The second and highest academic degree is the degree of Doctor of Sciences (Doktor Nauk). It is awarded in the same broad fields of knowledge as the degree of Candidate of Sciences. In architecture and fine arts, the degrees awarded are the Doctor of Architecture and the Doctor of Fine Arts, respectively. Doctoral dissertations are prepared either on a full-time basis during doctoral studies in doctorantura or independently, outside doctorantura.

In Russia, the doctorantura system was developed in 1987 in order to train highly qualified scientific and academic staff for the most important fields of knowledge, science, and technology. Doctorantura can be organized in leading higher education establishments and research institutions in given fields of science and of knowledge having advanced research facilities and equipment. The organization and administration with regard to doctorantura are the same as for aspirantura.

Admission to doctorantura is competitive, available to citizens (the age limit is 40 years) who are holders of Candidate of Sciences degrees and are already known for their contributions in their fields. Candidates must hold posts of responsibility in teaching and/or research testifying to the high level of their academic and scientific work and their capacity to substantially contribute to the solution of fundamentally important social, economic, and cultural problems.

The main admission requirements for doctoral programmes are the following: scientific achievement in a chosen speciality; a complete outline for a dissertation; scientific publications; and the recommendation of employers including an assessment of the applicant's research. Decision-making with regard to the admission of candidates to doctorantura is the responsibility of the Academic Council of the institution and is based on scientific reports by candidates on the subjects of their dissertations as well as on individual programmes of research and on the conclusions of the departments or other scientific subdivisions of the institution. The subject of dissertations and the individual programmes and time-periods necessary for their completion are approved by the Academic Council. Proposed time-periods may not exceed three years.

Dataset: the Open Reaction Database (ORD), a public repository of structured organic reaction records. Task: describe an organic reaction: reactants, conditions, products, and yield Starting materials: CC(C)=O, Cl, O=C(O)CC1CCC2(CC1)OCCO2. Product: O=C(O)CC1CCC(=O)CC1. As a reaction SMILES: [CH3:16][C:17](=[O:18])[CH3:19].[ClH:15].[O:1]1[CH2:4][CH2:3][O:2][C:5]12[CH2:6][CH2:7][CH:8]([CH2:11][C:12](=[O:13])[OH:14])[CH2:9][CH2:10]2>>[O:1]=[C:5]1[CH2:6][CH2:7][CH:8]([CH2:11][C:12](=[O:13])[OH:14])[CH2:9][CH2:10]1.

The qualifying requirements for a doctoral dissertation are higher than those for a Candidate dissertation. The dissertation for the degree of Doctor of Sciences should be an advanced work in which an important scientific problem, having economic, socio-cultural, or political significance, is solved; or it should present scientifically-based technical, economic, or technological ideas, the implementation of which would make a considerable contribution to scientific and technological progress.

Doctoral programmes consist only of research. A scientific consultant, a holder of the Doctor of Sciences degree, may be appointed to advise doctoral students (doctorants) on their dissertation research. If necessary, doctorants can be sent to other leading research centres in the country or abroad to pursue their studies and to do research. Doctorants annually present a report on the results of the work accomplished, as measured against their individual programmes, to the Academic Council which is responsible for monitoring their progress and for reaching decisions as to their continuation in doctorantura.

In the course of study, a doctorant must complete his or her doctoral thesis, receive its preliminary evaluation in the given institution, and submit the thesis to the Dissertation Council. The Dissertation Council for the defense of the dissertation for the Doctor of Sciences degree is designated by the Supreme Certifying Committee and consists of Doctors of Sciences. Such a council may also conduct defenses for dissertations for the Candidate of Sciences degree.

The defense procedure for the degree of Doctor of Sciences is the same as for the Candidate of Sciences degree. The Dissertation Council receives the recommendations as to the award or non-award of the degree. The final decision regarding the award of a Doctor of Science degree is taken by the Supreme Certifying Committee, following which the applicant is awarded the Doctor of Sciences diploma (Annex 2, Fig. 17).

The degree of Doctor of Sciences is a prerequisite for appointment to the post of professor in a higher education institution.

Another route leading to the Doctor of Sciences degree is the transfer of the holders of Candidate of Sciences degrees employed in higher education establishments from teaching to research posts for a period of up to two years in order for them to prepare their dissertations. The requirements for this procedure are the same as those for joining doctorantura, except for the age limit, which for the former is forty-five years of age.

The third route for the earning of the Doctor of Sciences degree is the preparation of a dissertation on one's own, combining work and research without any of the advantages or privileges provided by the other routes described above. In this case, there is no age limit for the defense of the dissertation leading to the degree of Doctor of Sciences.